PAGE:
The Targa Tasmania Road Rally is one hell of a drive. The self-proclaimed ‘Ultimate Tarmac Rally’ laps the island hanging off the eastern tip of Australia.
The moment the first car comes flying up the mountain pass towards us, it’s clear the Tasmanians have the right idea. Its headlights are ablaze, its engine fizzing, exhaust rasping and body leaning hard one way then the next through a series of uphill switchbacks. The whoops and cheers from the crowds match the shriek of the tyres through the fast right-hand sweeper. Targa has arrived, and Tasmania loves it.
Following the rally on its lap of the island (a pocket-sized 225 miles east to west, 190 miles north to south), the reception of the locals is nothing less than rapturous.
Through town centres and country villages, over barren mountains and beneath all-enveloping jungle canopy, beside the lashing sea or past the solitude of vast lakeside expanses, the Targa throws everything it’s got at the drivers of the 300 rally-prepared classic and sports cars that enter.
And us, too. We’re following them through every stage, or, bleary eyes permitting, getting the jump on them to scout ahead before the field tears through Tasmania’s spectacular scenery. Not that four-in-the-morning starts are a bad thing. With traffic non-existent, hitting Tassie’s highways is better than any double espresso.
A dose of rallying history
For spectators, Targa’s appeal is not just Tasmania’s variety of landscape, the heroics of unknown drivers, or the appeal of some big names – such as former World Rally Championship driver Alister McRae – having a shot at the crown. There are the cars, too.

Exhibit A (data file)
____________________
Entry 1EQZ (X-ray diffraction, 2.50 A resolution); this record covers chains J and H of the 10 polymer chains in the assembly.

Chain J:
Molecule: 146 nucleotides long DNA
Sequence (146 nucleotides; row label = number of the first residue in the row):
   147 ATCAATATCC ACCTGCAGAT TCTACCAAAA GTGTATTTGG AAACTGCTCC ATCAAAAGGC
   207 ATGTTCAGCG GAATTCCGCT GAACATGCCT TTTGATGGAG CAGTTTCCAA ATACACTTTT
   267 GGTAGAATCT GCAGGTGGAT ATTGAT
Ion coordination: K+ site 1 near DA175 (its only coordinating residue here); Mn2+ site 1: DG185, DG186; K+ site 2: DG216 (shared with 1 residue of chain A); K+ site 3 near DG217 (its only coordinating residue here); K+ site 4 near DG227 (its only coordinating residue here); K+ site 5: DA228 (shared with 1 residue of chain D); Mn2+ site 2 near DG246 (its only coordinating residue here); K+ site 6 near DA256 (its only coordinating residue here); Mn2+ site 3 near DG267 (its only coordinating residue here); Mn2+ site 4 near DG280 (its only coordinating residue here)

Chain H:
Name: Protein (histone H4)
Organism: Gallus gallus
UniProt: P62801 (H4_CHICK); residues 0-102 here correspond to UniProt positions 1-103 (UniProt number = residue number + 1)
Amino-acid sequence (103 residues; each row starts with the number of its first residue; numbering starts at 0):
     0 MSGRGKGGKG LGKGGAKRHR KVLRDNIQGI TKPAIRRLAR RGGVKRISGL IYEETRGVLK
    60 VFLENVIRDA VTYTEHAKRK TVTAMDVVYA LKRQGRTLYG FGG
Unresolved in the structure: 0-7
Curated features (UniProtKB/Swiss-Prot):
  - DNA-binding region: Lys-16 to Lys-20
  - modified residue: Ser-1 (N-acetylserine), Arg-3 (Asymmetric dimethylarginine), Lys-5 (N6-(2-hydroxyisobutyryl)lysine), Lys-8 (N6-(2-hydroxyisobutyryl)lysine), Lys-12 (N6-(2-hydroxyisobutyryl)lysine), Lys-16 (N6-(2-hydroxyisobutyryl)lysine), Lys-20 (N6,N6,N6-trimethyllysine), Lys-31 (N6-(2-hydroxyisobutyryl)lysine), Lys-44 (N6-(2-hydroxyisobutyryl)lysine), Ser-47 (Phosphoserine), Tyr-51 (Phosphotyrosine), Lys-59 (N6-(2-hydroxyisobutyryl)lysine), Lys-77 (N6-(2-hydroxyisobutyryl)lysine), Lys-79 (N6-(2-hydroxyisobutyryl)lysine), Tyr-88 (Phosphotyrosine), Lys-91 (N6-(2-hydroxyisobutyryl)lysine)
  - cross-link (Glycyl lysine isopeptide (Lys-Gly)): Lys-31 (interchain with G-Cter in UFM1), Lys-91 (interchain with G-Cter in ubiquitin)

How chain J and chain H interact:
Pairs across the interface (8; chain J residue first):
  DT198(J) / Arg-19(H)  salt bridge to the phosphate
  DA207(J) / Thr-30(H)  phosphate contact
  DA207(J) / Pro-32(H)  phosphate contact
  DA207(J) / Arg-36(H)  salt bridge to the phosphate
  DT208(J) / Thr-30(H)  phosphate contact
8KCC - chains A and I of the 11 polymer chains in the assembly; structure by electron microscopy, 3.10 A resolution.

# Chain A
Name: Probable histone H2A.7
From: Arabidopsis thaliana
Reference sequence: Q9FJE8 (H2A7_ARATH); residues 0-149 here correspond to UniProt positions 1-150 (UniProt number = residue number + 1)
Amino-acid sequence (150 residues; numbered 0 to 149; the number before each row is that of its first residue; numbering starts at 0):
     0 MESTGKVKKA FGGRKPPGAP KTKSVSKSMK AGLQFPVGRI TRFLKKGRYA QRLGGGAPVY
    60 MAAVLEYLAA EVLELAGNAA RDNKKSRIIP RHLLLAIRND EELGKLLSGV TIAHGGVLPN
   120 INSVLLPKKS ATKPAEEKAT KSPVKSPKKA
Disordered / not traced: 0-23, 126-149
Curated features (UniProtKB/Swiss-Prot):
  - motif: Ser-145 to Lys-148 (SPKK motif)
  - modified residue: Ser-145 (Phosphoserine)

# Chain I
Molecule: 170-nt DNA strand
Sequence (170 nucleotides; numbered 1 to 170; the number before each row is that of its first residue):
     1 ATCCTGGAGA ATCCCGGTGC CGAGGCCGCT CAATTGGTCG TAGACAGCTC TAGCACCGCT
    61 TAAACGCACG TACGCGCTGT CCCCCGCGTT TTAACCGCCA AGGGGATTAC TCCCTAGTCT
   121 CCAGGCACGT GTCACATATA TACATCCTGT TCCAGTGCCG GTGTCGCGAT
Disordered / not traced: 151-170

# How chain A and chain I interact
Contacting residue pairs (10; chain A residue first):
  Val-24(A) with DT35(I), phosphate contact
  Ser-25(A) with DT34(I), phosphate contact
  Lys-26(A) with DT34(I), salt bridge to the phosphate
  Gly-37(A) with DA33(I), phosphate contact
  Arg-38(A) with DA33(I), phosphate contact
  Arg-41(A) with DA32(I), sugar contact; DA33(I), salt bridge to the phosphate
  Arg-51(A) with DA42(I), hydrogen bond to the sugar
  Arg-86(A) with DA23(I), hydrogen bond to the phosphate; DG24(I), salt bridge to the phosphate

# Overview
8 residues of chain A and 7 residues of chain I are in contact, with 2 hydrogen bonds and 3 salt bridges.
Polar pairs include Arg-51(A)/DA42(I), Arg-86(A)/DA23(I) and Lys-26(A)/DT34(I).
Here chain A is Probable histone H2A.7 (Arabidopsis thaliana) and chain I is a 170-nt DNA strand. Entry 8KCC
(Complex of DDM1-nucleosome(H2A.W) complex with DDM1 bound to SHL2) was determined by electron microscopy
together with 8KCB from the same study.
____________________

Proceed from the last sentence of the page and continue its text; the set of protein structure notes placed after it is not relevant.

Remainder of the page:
Mark II Ford Escorts, 2.7 RS 911s and tuneful Alfa GTV6s dance before your eyes in a kaleidoscope of rallying through the decades. The contrast with the devastatingly efficient Subaru Impreza WRX STis and Mitsubishi Evos is stark. And then there are some of the most mind-blowing machines in production today, such as the Lamborghini Gallardo Superleggera or the Porsche 911 GT2.
Fancy a go yourself?
Some roads wind into the mountains, others fire arrow-straight across burnt orange plains, while the coastal routes hug the kind of dramatic scenery you thought only existed in the movies. It would be mind-blowing to drive the event for real. And, financially mundane matters aside, why not? The Rookie Rally breaks in beginners gently, with three days instead of five. Or, if that’s still too much, the Tour class allows you to run all stages ahead of the field in your private car without the pressure of a stopwatch or costs of specialist car preparation.
But if that doesn’t grab you, then a simple visit to Tasmania, with its warm and friendly people, memorable scenery and, of course, those roads, would be worth sending a postcard home for.
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